• A personal note on IGBP and the social sciences

    Humans are an integral component of the Earth system as conceptualised by IGBP. João Morais recalls key milestones in IGBP’s engagement with the social sciences and offers some words of advice for Future Earth.
  • IGBP and Earth observation:
    a co-evolution

    The iconic images of Earth beamed back by the earliest spacecraft helped to galvanise interest in our planet’s environment. The subsequent evolution and development of satellites for Earth observation has been intricately linked with that of IGBP and other global-change research programmes, write Jack Kaye and Cat Downy .

The US Southern Ocean Joint Global Ocean Flux Study (AESOPS)

Deep Sea Research II (2000)
Smith W O Jr and Anderson R F (eds)
Vol 47; Nos 15-16; pp. 3073–3093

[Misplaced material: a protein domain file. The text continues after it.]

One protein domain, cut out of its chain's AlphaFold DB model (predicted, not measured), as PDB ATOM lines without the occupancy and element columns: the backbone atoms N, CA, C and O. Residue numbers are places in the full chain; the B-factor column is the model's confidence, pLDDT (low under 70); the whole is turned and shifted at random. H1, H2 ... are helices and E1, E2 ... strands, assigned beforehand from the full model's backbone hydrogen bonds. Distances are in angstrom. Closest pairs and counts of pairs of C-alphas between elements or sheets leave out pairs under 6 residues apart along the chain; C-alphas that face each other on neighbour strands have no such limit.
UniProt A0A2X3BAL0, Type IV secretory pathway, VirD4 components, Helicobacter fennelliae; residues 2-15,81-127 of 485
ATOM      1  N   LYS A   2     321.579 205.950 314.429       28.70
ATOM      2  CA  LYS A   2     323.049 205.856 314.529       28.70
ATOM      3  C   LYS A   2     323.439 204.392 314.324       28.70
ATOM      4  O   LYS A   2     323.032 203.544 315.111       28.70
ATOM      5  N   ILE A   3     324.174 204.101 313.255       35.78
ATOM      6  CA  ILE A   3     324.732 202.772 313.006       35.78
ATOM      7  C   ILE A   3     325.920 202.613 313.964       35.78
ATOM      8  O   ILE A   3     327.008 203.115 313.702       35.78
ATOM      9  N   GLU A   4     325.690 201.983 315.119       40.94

The United States Southern Ocean Joint Global Ocean Flux Study (JGOFS), also known as AESOPS (Antarctic Environment and Southern Ocean Process Study), focused on two distinct regions. The first was the Ross-Sea continental shelf, where a series of six cruises collected a variety of data from October 1996 through February 1998. The second area was the southwest Pacific sector of the Southern Ocean, spanning the Antarctic Circumpolar Current (ACC) at ∼170°W. Data were collected within this region during five cruises from September 1996 through March 1998, as well as during selected transits between New Zealand and the Ross Sea. The first results of these cruses are described in this issue. The Ross-Sea investigation extensively sampled the area along 76°30′S to elucidate the temporal patterns and processes that contribute to making this one of the Antarctic's most productive seas. Hydrographic distributions confirm that stratification is initiated early in October within the polynya, generating an environment that is favorable for phytoplankton growth. Significant spatial variations in mixed-layer depths, the timing of the onset of stratification, and the strength of the stratification existed throughout the growing season. Nutrient concentrations reflected phytoplankton uptake, and reached their seasonal minimal in early February. Chlorophyll concentrations were maximal in early January, whereas productivity was maximal in late November, which reflects the temporal uncoupling between growth and biomass accumulation in the region. Independent estimates of biogenic export suggest that majority of the flux occurred in late summer and was strongly uncoupled from phytoplankton growth. The ACC region exhibited seasonal changes that in some cases were greater than those observed in the Ross Sea. Sea ice covered much of the region south of the Polar Front in winter, and retreated rapidly in late spring and early summer. Mixed layers throughout the region shoaled in summer due to surface heating, while the addition of freshwater from melting sea ice enhanced stratification in the Seasonal Ice Zone, creating conditions favorable for phytoplankton growth. For example, silicic acid concentrations decreased from initial values as high as 65 to less than 2 μM within approximately 100 km (from 65.7 to 64.8°S). Fluorescence values, however, showed less than a two-fold variation over the same distance. The vertical flux of carbon in the Polar Front area is substantial, and marked variations in the composition of exported material exited over the region. The results provide a means whereby the controls of phytoplankton growth and organic matter flux and remineralization can be analyzed in great detail. Additional results of the AESOPS project are discussed.

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